Also on the show, journalists Matt and Ted Lee join to talk about their latest book, Hotbox: Inside Catering, the Food World's Riskiest Business. It’s a deep and meaningful look at the world of corporate catering. They talk about what it was like to go undercover.

Jul 30 2019

1hr 19mins

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68: Chad Robertson

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What a lineup on today’s episode! First up, Tartine’s Chad Robertson sits down for an interview at his brand-new Manufactory in downtown Los Angeles. We talk a bit about the grand expansion of Tartine but also go back to his early days of baking in his backyard in Northern California—and how he might just crave that simpler time. We also talk about his company’s move to Korea, and what it’s like to operate there. What a cool interview.

Next up, I had the great pleasure of sitting down with Serious Eats founder Ed Levine. We talk about his early days in food journalism and the ups and downs of running a media start-up in a wildly competitive, and changing, landscape. We also dive into his great new memoir, Serious Eater.

Lastly we speak with Donna Leonard, the owner of legendary New York City restaurants Il Buco and Il Buco Alimentari. We talk about some of the amazing chefs who have cooked at the restaurants, and she closes with a ghost story.

Jul 23 2019

1hr 37mins

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67: David Kinch

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David Kinch is the chef-owner of acclaimed Northern California restaurant Manresa and a legend in American fine-dining circles. On this episode, we head back to New York City in the 1980s and talk about his time working at the influential restaurant Quilted Giraffe—and how his post-shift meals at Midtown izakayas back then reflected the city’s changing culinary landscape. We also discuss his upcoming opening, Menton, and how he’s been traveling around America researching pasta.

Also on the episode is Isaac Toups, the James Beard Award–nominated chef-owner of Toups’ Meatery in New Orleans and the author of Chasing the Gator. We discuss the definition of Cajun cuisine and how it occupies such a unique place in American culinary history. Plus, we talk about a trip he took to Lyon, France and the surprising connections he made.

Lastly, Max Falkowitz answers a burning reader question about the price of vanilla.

Jul 16 2019

45mins

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66: Odette Williams

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Odette Williams is the author of Simple Cake and delivers on the book’s lofty promise: that baking cake can be simple! The book is organized into 10 base cakes and 15 toppings, and readers are encouraged to mix and match at their baking leisure. In this episode, we dive into what inspired the Australian bakeware designer to make the leap to publishing—and what is so rad about baking cakes for everyday snacking. Indeed, she’s a very big proponent of the snacking cake. What an idea.

Also on this episode, photographer and author Austin Bush joins to talk about his incredible book, The Food of Northern Thailand. He shares stories of adventure and pork rinds, and what goes into the writing and reporting of a guidebooks. He’s currently working on editions for Laos and Vietnam. He also shares details about an upcoming book project.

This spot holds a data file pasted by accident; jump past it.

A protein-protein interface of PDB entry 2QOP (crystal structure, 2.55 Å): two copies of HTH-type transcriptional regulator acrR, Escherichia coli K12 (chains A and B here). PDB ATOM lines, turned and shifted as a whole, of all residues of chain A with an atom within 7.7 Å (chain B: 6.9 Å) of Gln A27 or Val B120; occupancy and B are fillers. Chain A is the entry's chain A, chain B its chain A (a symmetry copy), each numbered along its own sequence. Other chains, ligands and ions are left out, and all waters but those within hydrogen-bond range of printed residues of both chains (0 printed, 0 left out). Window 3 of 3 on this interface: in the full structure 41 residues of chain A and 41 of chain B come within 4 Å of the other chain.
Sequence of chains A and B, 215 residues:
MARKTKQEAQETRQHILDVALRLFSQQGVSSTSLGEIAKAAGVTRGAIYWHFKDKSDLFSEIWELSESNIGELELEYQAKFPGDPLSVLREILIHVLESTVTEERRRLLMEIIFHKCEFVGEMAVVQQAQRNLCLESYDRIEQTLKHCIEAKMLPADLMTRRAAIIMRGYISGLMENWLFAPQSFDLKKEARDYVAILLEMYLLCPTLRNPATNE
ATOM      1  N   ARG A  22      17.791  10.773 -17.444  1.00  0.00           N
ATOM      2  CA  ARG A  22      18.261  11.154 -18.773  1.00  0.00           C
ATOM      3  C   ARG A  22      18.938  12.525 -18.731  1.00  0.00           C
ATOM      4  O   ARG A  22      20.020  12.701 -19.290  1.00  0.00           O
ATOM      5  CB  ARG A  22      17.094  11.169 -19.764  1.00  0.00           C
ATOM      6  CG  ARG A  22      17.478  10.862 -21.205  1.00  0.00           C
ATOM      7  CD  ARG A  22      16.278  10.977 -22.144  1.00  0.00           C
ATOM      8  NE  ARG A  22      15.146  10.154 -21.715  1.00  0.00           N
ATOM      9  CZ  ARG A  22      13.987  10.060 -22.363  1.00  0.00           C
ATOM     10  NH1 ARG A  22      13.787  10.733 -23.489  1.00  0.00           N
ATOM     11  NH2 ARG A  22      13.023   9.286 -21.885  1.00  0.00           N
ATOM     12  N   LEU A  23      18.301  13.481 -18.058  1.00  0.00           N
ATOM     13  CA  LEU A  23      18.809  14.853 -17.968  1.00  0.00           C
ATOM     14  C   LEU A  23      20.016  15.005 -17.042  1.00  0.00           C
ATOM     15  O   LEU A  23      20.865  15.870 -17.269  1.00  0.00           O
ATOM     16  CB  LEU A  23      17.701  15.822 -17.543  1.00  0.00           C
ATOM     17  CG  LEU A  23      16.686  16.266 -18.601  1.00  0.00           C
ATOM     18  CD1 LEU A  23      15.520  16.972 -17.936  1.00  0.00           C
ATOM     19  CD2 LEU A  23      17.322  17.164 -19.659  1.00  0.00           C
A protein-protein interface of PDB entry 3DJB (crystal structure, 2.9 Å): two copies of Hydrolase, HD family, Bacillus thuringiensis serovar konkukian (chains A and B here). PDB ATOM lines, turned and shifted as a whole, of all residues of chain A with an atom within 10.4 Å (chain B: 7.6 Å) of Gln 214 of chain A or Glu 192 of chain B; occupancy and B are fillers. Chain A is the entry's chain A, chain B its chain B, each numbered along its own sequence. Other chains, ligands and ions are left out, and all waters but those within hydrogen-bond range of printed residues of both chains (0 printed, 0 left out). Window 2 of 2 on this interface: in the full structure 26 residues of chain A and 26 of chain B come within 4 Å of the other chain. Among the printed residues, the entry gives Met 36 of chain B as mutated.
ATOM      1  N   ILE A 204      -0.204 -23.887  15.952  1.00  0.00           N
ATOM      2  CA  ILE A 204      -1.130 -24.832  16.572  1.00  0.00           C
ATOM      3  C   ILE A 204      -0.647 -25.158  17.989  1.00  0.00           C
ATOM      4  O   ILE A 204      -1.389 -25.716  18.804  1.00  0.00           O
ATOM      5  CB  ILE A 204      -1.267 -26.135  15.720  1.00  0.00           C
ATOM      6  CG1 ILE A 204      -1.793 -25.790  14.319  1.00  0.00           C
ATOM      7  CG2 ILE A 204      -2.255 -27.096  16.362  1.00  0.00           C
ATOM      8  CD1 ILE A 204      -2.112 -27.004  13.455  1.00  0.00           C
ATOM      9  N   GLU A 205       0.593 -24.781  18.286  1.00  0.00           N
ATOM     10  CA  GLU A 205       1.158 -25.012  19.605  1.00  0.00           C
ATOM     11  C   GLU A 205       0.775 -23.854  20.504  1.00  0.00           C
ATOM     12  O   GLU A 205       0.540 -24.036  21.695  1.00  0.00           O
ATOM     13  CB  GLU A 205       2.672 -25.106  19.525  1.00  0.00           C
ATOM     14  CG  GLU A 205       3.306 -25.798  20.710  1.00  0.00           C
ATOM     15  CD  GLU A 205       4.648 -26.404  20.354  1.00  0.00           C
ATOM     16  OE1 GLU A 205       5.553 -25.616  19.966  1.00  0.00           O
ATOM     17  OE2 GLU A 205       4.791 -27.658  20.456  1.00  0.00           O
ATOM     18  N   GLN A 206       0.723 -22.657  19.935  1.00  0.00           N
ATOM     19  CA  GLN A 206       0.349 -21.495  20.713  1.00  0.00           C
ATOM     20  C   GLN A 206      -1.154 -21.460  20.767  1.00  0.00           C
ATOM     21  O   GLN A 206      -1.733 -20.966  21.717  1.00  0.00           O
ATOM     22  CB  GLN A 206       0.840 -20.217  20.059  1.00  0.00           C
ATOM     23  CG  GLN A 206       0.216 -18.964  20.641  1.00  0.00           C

Jul 09 2019

44mins

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65: Alex Stupak

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Big ideas, strong opinions, and a deadpan Instagram. These are a few of my favorite things. Former pastry chef and current Empellon boss man Alex Stupak is a complicated—and incredibly sincere—dude, and in this episode we have a really spirited conversation about chicken sandwiches, aquafaba, his time at WD-50, Maggi seasoning, his cookbook, Tacos, and making Mexican food at home. Phew! It’s a really cool talk.

Also on the show, we ask Smitten Kitchen’s Deb Perelman a reader question. Hint: There are donuts involved.

Jul 02 2019

32mins

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64: Ben Leventhal

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As the cofounder of online restaurant watchdog/chronicler Eater, and reservations booker Resy, Ben Leventhal has been at the center of all things dining out for over a decade. On this episode, we go back to the early days of Eater and talk about the rapid shift toward food as pop culture—which is not to be confused with pop culture’s crossover with food. That is, society’s deep interest in New York City’s Taiwanese restaurant boom, and not what that Foodgod guy is guiding this week. We clarify the difference.

Ben also tackles the state of the restaurant reservation, and how restaurant owners are making it work in a very competitive climate. Note: This interview was conducted before Resy was acquired by American Express on May 15.

Also on today’s show, Max Falkowitz answers a burning reader question about figs and veganism.

Jun 25 2019

27mins

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63: Abra Berens

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Hello summer, and hello vegetables! Michigan chef and cookbook author Abra Berens loves vegetables and has an inspiring new cookbook that presents them in the coolest way: braised, blistered, roasted, and raw. On this episode we talk about Ruffage, and Berens's journey from working the counter at Zingerman’s Deli to culinary school in Ireland to her current post cooking and farming in an exceptional way that recalls Dan Barber’s Blue Hill.

Also on the show, TASTE’s Tatiana Bautista has a great conversation with Auria Abraham, the supercool founder behind Auria’s Malaysian Kitchen. They talk cooking with sambal and kaya, two amazingly diverse ingredients. And Auria makes the best around.

Jun 18 2019

55mins

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62: JJ Johnson